ONSTAGE & BACKSTAGE: Pageants, Parton and Page

Seth Rudetsky   ONSTAGE & BACKSTAGE: Pageants, Parton and Page A week in the life of actor, musician and Chatterbox host Seth Rudetsky.
Anthony Hollock
Anthony Hollock Photo by Carol Rosegg

I'm sitting outside in my backyard writing this!

It's so exciting that it's finally not in the 30's anymore like it's been since I've moved to an apartment with a backyard. Of course, we've skipped 40 degrees, and it's now in the 80's but why quibble? P'shaw. Four seasons, three seasons, what's the difference? I must say, though, it's a good thing Spring Awakening closed on Broadway before we saw the sight of tourists lining up outside the theatre, scratching their heads, wondering what the first word referred to.

Monday night was my third year being one of the judges for the Broadway Beauty Pageant. Six male contestants from different Broadway shows competed to be crowned "Mr. Broadway" and, yet again, it was a great show. The other judges were Drowsy Chaperone's Beth Leavel, my good friend Ana Gasteyer and, one of my idols, Charles Busch. I was very intimidated being surrounded by so many comedy stars. I felt like a freshman who comes across a group popular kids and hopes that they think that he's cool, too. I finally relaxed…when I got home . . . and was then confronted with the fact that it had been raining for the past four hours, and water was pouring in our downstairs window! Because the apartment is on a signature New York slant, the water ran through the wall into Juli's room. James was frantically stuffing sheets and blankets onto the windowsill to stop the deluge, but it was like trying to stop the influx of movie-to-musicals on Broadway. Finally, it stopped, and we started cleaning up while trying not to wake up Juli. As I was moving the piles of wet sheets, I saw Juli's fake water bug that she always uses to scare me. It grosses me out, so I didn't want to touch it. I came back five minutes later…and it was gone. I always said the fake one looked realistic…and apparently the real ones look fake. I'm still recovering.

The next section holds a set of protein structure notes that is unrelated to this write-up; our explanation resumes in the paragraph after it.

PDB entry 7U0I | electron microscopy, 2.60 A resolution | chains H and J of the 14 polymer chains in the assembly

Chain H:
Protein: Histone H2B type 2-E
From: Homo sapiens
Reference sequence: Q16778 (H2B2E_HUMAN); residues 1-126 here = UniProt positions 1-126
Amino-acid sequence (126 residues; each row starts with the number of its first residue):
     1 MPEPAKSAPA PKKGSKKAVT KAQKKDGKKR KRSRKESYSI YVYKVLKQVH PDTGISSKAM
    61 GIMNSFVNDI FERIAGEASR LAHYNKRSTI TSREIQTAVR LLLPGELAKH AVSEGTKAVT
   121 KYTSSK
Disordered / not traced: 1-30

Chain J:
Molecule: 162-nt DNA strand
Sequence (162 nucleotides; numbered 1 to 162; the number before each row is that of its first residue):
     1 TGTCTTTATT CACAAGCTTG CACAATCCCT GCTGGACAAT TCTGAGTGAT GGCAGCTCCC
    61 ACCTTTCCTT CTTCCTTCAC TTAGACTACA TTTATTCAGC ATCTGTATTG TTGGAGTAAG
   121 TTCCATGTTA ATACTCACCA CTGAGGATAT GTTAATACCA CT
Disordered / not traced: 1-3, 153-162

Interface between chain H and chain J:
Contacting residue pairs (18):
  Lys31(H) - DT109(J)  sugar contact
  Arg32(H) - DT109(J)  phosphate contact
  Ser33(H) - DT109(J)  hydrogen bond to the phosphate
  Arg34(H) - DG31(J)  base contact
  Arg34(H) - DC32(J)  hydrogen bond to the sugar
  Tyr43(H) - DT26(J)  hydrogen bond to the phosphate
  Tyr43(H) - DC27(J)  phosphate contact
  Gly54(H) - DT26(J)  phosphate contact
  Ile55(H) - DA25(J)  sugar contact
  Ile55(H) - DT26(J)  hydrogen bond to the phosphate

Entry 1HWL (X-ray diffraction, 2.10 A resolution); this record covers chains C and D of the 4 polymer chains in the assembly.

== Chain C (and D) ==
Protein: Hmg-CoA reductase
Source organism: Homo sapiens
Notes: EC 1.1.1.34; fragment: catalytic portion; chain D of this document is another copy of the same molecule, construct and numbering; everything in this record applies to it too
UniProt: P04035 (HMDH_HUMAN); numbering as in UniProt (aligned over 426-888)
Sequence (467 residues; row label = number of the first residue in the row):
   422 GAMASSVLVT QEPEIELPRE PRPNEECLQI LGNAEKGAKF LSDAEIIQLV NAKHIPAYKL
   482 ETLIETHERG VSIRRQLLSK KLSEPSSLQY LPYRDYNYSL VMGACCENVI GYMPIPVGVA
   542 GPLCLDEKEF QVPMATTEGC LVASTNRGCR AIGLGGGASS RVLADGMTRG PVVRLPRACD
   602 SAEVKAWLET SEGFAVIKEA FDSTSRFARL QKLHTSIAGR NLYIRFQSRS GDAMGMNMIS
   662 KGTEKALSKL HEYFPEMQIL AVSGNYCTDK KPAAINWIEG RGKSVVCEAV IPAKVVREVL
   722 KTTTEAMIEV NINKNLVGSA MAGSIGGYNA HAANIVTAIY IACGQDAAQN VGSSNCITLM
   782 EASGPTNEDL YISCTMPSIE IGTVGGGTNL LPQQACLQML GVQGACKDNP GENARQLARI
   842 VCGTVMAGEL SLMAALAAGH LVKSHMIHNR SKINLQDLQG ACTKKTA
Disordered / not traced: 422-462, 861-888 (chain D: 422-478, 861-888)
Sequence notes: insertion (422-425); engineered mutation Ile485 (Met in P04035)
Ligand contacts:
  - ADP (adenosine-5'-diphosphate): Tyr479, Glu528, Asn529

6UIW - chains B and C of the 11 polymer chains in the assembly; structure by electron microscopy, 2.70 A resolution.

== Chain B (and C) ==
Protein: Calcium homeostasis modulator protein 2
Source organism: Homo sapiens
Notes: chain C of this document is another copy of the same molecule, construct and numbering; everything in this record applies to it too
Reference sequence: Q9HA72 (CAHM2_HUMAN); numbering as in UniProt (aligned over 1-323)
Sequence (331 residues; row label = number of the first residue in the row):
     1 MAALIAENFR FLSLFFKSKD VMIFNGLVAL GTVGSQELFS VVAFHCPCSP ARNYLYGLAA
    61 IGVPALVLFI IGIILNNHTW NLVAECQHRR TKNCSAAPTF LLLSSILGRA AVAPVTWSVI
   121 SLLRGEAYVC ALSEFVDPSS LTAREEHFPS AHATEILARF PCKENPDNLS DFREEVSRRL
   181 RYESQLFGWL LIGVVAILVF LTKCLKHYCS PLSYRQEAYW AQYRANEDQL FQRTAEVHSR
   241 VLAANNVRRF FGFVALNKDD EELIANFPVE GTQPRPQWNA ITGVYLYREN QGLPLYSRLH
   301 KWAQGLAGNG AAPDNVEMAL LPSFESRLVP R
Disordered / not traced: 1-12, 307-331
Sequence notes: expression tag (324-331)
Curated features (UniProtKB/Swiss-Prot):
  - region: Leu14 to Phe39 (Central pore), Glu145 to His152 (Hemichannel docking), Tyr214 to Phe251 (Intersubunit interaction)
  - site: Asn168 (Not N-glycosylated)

Tovah Feldshuh was the host of the Broadway Beauty Pageant and she was F-U-N-N-Y. At one point she was describing something and said, "It's like the blind man who went to the Passover Seder, felt the matzoh and asked, 'Who wrote this crap?'" Brava! We had to ask the contestants questions, and I asked Adam Fleming, Mr. Wicked, what it was like being gay in Portland. He said that he feels the Pacific Northwest is great for gay people, which got a quizzical look from Charles Busch. Adam then went on to say that while he was there, he saw the longest Gay Pride parade he's ever seen…he'd never seen that many gay people parading. Charles then corrected him and told him that it wasn't a parade…they were pulling an "Anatevka" and fleeing.